This issue is a compilation of papers presented at ELA sessions in the Vatican. The papers presented at the ELA sessions were submitted to double blind peer review processes and only the best accepted and selected. The editors are already in possession of a full draft of the manuscript. This draft has been extensively edited for language and coherency already. The contributions composing this issue provide an all-encompassing analysis of the position of religion in education across the globe and how religious distinctiveness in education can be promoted. This volume deals, first, with overarching concepts of accommodating religious distinctiveness at schools and understanding the place of religion in compulsory instruction. Second, it provides important case studies explaining in much detail the various approaches to reconciliation of law and state, religion and education, secularism and diversity that exist in the world.
Although there are books about education and religion on the market, this volume focuses specifically on renewing a passion for protecting religious distinctiveness in increasingly secular societies. Emphasis is placed on how to achieve equality and religious freedom in democratic societies, while focusing on protecting the human dignity of religious adherents (parents and learners/children) through the protection of their religious distinctiveness. The manuscript also compiles the work of several academic experts in law and education and several expert practitioners in law and education (deans, ministers of education etc). The wide spectrum of countries discussed (USA, Europe, Australia, South Africa, South America) provide a holistic picture of religious distinctiveness across the globe. Practical suggestions towards maintaining religious distinctiveness are also provided. What is even more unique is the fact that the manuscript presents various and competing perspectives on religious distinctiveness.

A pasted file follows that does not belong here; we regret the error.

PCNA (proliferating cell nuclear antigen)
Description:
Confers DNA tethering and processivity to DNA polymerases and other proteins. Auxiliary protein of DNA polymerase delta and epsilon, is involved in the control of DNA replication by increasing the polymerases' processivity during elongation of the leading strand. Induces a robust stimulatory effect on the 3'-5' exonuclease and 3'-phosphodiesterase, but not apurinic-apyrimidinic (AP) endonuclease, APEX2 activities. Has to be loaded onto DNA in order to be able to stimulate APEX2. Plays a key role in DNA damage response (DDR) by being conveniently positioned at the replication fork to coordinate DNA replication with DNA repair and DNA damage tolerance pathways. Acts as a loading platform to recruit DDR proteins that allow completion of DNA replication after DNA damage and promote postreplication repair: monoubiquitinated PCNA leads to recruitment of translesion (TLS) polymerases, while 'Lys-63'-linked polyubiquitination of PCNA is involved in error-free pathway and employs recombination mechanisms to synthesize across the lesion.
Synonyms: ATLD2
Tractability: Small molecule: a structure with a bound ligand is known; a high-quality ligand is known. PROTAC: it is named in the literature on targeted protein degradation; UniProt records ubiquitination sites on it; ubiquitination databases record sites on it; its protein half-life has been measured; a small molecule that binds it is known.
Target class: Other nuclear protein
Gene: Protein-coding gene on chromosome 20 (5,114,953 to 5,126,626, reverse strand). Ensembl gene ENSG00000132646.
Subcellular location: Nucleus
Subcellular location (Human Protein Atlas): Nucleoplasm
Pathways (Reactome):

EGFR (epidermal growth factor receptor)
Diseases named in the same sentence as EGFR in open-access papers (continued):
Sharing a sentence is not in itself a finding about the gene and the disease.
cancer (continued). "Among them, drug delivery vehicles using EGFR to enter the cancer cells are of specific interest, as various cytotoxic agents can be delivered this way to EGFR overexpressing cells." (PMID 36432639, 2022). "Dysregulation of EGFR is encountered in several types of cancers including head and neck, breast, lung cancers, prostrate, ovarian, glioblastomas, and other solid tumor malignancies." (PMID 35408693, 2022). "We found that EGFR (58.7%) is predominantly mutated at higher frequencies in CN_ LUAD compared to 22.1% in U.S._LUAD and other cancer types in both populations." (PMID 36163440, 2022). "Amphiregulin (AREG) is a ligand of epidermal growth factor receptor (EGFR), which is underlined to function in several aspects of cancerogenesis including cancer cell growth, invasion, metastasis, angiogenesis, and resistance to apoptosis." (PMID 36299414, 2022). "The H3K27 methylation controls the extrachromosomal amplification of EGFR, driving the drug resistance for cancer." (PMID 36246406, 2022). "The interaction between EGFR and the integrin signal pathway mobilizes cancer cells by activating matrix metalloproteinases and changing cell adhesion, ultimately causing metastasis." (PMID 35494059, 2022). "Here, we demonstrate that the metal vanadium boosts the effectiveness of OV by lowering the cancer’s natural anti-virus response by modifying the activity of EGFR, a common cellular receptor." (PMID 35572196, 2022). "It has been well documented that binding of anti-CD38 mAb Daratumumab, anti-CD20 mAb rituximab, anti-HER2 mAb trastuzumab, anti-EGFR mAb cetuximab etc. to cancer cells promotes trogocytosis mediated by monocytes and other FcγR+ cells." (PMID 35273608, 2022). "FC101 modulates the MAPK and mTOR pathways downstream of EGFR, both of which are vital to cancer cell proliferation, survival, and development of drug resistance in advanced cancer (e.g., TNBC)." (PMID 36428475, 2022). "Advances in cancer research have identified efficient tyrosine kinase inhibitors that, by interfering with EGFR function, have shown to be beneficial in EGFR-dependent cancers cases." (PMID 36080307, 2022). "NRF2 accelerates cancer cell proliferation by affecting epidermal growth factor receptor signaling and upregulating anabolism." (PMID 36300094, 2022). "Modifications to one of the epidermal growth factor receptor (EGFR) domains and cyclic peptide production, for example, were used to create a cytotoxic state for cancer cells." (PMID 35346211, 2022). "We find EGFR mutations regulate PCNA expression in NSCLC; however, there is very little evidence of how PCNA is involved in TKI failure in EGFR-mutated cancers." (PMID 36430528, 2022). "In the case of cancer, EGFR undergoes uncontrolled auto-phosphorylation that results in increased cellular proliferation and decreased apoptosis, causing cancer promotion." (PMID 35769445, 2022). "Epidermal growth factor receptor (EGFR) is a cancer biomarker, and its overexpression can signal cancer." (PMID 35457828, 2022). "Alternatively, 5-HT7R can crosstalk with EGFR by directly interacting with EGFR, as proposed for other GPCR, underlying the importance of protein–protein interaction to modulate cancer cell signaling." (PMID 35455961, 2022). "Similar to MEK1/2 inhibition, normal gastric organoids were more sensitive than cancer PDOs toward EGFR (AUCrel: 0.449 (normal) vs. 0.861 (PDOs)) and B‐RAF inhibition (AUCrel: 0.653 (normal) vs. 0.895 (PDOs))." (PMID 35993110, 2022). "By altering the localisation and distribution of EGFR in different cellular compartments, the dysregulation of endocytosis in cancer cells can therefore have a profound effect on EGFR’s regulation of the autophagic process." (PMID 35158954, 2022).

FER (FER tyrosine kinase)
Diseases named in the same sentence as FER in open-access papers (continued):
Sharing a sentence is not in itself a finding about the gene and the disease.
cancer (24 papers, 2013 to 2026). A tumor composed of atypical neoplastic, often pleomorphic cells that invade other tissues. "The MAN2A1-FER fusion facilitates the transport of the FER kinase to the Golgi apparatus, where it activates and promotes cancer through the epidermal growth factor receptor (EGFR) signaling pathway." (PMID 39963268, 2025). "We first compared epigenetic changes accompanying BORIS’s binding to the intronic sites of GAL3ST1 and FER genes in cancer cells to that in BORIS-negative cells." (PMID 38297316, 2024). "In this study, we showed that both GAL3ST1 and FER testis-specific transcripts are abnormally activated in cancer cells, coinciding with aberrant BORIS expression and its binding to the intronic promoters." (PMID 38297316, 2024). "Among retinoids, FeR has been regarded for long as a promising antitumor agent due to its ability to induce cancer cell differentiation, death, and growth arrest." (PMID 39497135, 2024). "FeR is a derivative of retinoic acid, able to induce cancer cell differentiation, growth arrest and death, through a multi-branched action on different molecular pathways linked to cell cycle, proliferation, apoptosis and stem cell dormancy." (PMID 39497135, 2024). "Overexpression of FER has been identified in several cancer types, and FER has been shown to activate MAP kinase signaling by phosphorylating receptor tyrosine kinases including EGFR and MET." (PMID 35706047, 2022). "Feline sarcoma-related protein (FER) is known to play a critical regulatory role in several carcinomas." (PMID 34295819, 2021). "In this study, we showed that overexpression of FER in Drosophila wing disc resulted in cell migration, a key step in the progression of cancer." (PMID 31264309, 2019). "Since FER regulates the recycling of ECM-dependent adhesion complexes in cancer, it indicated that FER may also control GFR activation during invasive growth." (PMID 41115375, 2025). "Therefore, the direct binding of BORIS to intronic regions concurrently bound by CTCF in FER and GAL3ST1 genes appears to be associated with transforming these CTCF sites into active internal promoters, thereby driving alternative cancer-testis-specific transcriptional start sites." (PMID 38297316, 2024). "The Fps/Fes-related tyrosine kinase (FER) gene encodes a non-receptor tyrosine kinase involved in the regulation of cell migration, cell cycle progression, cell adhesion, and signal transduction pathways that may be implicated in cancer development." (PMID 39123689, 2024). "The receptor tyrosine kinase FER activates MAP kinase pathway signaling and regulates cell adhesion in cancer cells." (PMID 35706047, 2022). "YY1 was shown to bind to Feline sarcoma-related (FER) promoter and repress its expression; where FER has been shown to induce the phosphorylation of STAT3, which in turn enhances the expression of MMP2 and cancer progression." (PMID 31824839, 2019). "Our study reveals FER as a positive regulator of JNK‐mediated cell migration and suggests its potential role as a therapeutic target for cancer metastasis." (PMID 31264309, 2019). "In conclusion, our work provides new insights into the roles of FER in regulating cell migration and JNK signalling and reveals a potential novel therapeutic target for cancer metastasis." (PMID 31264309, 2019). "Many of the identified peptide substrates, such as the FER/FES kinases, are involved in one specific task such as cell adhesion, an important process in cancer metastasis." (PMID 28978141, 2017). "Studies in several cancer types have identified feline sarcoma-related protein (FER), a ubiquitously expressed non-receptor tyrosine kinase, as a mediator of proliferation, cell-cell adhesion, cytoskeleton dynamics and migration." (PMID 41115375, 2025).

This book seeks to provide a panorama of the issues arising from pluralism in the education system and of judicial responses to them around the globe. In it, thirty-four authors representing many different legal cultures have selected and commented the most significant judicial decisions in each of the jurisdictions analysed. The topics addressed include religious and cultural symbols; faith-based, religious, and citizenship education; freedom of teaching and scientific freedom; homeschooling; authorization, funding and other matters concerning denominational and private schools, among other legal disputes. The reader will easily sense many different ideological orientations throughout the book’s thirty-seven chapters, which is only the result of pluralism itself and of scientific freedom. Nevertheless, the editors believe that all of the authors have inherently favoured the desire to understand the challenges of pluralism and to convey knowledge that is relevant for a public debate rather than defending their own particular point of view. Indeed, facilitating debate might be considered to be the best achievement of a publication of this kind. The book is divided into six parts. The introductory part features a chapter by the editors concerning the implementation and justiciability of the right to education, and a second chapter by Prof. Charles L. Glenn providing an in-depth historical essay on the importance of debates over religion and education. The five remaining parts reflect a geographical division: Part II includes two chapters on international human rights bodies (the European Court of Human Rights and the United Nations Human Rights Committee); parts III to VI group national courts’ decisions by region: Europe, the Americas, Africa, and lastly Asia and Australia.